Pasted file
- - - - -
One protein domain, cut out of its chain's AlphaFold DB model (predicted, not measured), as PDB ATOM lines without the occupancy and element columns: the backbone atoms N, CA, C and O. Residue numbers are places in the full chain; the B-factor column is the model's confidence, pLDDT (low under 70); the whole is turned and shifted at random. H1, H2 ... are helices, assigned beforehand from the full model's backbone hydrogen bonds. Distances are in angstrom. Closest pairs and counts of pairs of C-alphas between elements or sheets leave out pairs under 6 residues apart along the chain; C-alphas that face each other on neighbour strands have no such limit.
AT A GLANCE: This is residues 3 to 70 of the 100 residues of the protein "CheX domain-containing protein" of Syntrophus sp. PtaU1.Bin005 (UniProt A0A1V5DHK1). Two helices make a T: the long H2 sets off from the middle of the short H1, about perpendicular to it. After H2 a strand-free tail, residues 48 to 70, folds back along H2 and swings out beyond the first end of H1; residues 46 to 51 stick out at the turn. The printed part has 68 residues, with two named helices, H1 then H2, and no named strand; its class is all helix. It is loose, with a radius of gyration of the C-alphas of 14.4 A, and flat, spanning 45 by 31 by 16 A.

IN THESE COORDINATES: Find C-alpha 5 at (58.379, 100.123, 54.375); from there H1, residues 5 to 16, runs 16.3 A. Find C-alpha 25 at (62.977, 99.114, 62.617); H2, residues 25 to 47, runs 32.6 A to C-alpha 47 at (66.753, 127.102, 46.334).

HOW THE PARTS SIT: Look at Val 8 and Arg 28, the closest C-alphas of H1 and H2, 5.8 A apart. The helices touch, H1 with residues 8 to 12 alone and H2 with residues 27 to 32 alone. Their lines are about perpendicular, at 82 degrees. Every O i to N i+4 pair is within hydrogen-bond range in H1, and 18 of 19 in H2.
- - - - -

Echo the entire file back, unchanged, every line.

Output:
One protein domain, cut out of its chain's AlphaFold DB model (predicted, not measured), as PDB ATOM lines without the occupancy and element columns: the backbone atoms N, CA, C and O. Residue numbers are places in the full chain; the B-factor column is the model's confidence, pLDDT (low under 70); the whole is turned and shifted at random. H1, H2 ... are helices, assigned beforehand from the full model's backbone hydrogen bonds. Distances are in angstrom. Closest pairs and counts of pairs of C-alphas between elements or sheets leave out pairs under 6 residues apart along the chain; C-alphas that face each other on neighbour strands have no such limit.
AT A GLANCE: This is residues 3 to 70 of the 100 residues of the protein "CheX domain-containing protein" of Syntrophus sp. PtaU1.Bin005 (UniProt A0A1V5DHK1). Two helices make a T: the long H2 sets off from the middle of the short H1, about perpendicular to it. After H2 a strand-free tail, residues 48 to 70, folds back along H2 and swings out beyond the first end of H1; residues 46 to 51 stick out at the turn. The printed part has 68 residues, with two named helices, H1 then H2, and no named strand; its class is all helix. It is loose, with a radius of gyration of the C-alphas of 14.4 A, and flat, spanning 45 by 31 by 16 A.

IN THESE COORDINATES: Find C-alpha 5 at (58.379, 100.123, 54.375); from there H1, residues 5 to 16, runs 16.3 A. Find C-alpha 25 at (62.977, 99.114, 62.617); H2, residues 25 to 47, runs 32.6 A to C-alpha 47 at (66.753, 127.102, 46.334).

HOW THE PARTS SIT: Look at Val 8 and Arg 28, the closest C-alphas of H1 and H2, 5.8 A apart. The helices touch, H1 with residues 8 to 12 alone and H2 with residues 27 to 32 alone. Their lines are about perpendicular, at 82 degrees. Every O i to N i+4 pair is within hydrogen-bond range in H1, and 18 of 19 in H2.